Billionaire wins Chile's presidency
SANTIAGO: A billionaire media magnate, Sebastian Pinera, is to become the next president of Chile after a runoff election that put an end to a 20-year hold on power by the left-wing coalition of outgoing head-of-state Michelle Bachelet.
Bachelet's defeated candidate, Eduardo Frei, a former president himself, conceded defeat after an official count of most ballots showed Pinera had picked up 52 percent to his 48 percent.
Bachelet was constitutionally barred from seeking another term.
The victory by Pinera, 60, marked the defeat of the Concertacion coalition of four left-wing and centrist parties that had governed Chile since the 1990 exit of dictator General August Pinochet.
Chile's very wealthy president-elect Sebastian Pinera
The billionaire, who owns one of Chile's four television networks and a big stake in flagship airline LAN among many other business interests, is seen likely to continue social policies that left Bachelet with skyhigh popularity ratings of around 80 percent.
But, in a victory speech before 30,000 supporters, he promised reforms to "break down the walls dividing us and build new bridges to bring us together."
He told Concertacion's defeated rival Frei that "our country needs unity -- the problems facing us today are big and challenging and require unity."
When he cast his ballot, he said the change he represented would be "like opening the window to let fresh air in."
Pinera easily won the first round of the presidential elections on December 13, but then saw his lead narrow to a statistical dead heat with Frei as Bachelet leveraged her popularity in defense of her candidate.
In the end, he squeaked through, according to an official count from 60 percent of polling stations. Complete results were expected by the early hours of Monday.
Bachelet, who had assured the electorate she would welcome whoever won, telephoned a smiling Pinera to congratulate him.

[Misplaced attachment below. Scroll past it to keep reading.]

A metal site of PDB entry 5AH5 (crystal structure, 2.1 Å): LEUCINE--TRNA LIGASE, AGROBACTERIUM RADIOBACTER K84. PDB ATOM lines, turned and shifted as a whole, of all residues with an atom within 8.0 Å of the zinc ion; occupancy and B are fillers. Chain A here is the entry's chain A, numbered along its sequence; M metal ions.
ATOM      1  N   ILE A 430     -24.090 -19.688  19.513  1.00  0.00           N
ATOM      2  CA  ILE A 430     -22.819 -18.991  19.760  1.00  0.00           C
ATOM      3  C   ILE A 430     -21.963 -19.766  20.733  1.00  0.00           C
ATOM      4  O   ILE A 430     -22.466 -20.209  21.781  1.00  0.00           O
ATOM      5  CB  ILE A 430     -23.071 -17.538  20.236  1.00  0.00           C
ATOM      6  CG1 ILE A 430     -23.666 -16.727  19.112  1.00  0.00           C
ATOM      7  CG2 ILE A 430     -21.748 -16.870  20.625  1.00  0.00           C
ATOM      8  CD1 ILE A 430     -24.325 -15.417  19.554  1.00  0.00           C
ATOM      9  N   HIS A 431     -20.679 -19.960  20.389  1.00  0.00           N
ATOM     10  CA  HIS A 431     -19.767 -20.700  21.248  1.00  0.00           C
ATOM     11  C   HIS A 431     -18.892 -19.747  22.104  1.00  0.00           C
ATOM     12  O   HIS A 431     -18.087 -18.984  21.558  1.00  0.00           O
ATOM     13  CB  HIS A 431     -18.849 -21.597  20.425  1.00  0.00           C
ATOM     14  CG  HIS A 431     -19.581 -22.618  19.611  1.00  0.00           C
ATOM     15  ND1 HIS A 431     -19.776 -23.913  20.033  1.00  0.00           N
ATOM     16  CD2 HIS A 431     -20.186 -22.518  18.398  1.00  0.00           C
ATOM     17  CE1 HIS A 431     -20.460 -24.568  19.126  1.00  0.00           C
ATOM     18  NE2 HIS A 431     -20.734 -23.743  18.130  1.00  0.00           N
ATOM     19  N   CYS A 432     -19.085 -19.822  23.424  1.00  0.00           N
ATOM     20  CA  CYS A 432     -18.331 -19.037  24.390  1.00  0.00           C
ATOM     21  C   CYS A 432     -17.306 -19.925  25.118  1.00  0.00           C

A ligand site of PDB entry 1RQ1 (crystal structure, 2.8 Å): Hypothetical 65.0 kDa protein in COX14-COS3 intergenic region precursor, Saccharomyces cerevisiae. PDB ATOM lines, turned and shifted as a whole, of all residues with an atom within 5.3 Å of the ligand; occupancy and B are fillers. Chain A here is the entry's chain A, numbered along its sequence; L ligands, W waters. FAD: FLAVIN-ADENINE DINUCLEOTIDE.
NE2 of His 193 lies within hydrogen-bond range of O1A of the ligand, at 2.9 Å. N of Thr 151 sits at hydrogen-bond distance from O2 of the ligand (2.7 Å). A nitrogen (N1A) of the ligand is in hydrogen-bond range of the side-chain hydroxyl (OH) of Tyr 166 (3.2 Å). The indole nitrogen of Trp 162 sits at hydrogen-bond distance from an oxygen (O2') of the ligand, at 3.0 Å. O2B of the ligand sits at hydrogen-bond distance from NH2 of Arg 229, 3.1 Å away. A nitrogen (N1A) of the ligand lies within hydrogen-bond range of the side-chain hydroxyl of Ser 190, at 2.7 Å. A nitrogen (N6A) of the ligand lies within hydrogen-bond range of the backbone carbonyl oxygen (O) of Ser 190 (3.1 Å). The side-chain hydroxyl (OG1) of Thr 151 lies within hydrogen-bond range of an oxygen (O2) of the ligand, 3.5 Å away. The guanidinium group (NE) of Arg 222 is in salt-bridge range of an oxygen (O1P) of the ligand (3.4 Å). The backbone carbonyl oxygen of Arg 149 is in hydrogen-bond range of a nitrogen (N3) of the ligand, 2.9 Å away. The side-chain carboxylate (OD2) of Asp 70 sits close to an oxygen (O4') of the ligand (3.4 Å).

Frei also wished his rival luck.
"The majority of Chileans gave him their trust to direct the fate of the country for the next four years," he said as he conceded the race.
"I hope that what will prevail will be dialogue, the search for consensus and the retention of social conquests that were hard-won and which have been transformed into a symbol of our relationship with the world," he said.
Some 8.3 million people were eligible to vote in Chile, one of Latin America's most prosperous nations.
Interior Minister Edmundo Perez Yoma confirmed Pinera's victory by saying: "The country today wanted a change. It has swung to the right, and we wish the new government all the best."
Some of the first issues Pinera will have to address, however, are potential conflicts of interest highlighted by Bachelet in the run-up to Sunday's election.
Pinera, who Forbes magazine says has a fortune of 1.2 billion dollars, has investments in many activities in Chile, and the outgoing president suggested strongly that maintaining them could raise serious questions.
He has sought to dodge the tag his critics put upon him that he was the Chilean version of Italian Prime Minister Silvio Berlusconi, notably by setting up a blind trust to handle much of his fortune and promising to divest his 26-percent stake in LAN before taking office March 11.
He said, however, that he would hold on to his football club.